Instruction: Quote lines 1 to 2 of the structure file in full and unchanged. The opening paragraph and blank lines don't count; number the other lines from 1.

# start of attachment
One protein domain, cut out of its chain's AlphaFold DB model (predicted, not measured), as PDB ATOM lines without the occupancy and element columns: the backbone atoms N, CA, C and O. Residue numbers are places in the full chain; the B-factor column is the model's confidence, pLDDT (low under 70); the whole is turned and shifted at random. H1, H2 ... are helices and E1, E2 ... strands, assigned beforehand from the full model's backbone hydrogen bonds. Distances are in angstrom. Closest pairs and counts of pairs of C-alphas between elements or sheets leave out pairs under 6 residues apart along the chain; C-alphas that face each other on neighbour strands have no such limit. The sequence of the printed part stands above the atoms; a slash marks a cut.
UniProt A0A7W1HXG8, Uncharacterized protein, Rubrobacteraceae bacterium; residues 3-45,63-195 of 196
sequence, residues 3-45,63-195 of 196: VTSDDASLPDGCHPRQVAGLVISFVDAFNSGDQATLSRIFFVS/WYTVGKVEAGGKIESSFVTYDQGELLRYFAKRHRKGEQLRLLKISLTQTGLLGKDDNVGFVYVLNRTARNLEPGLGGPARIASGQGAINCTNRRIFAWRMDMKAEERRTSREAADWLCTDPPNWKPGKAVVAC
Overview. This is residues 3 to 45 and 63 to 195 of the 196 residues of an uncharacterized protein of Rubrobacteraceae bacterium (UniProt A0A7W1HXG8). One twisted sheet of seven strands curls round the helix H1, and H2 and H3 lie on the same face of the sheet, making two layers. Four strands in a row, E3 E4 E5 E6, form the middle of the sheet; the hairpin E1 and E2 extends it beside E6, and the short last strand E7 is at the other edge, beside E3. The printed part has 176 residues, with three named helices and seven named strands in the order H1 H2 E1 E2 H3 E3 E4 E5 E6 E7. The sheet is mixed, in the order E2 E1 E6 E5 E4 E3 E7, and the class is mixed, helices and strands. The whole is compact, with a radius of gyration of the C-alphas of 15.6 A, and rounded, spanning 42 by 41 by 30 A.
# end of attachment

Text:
UniProt A0A7W1HXG8, Uncharacterized protein, Rubrobacteraceae bacterium; residues 3-45,63-195 of 196
sequence, residues 3-45,63-195 of 196: VTSDDASLPDGCHPRQVAGLVISFVDAFNSGDQATLSRIFFVS/WYTVGKVEAGGKIESSFVTYDQGELLRYFAKRHRKGEQLRLLKISLTQTGLLGKDDNVGFVYVLNRTARNLEPGLGGPARIASGQGAINCTNRRIFAWRMDMKAEERRTSREAADWLCTDPPNWKPGKAVVAC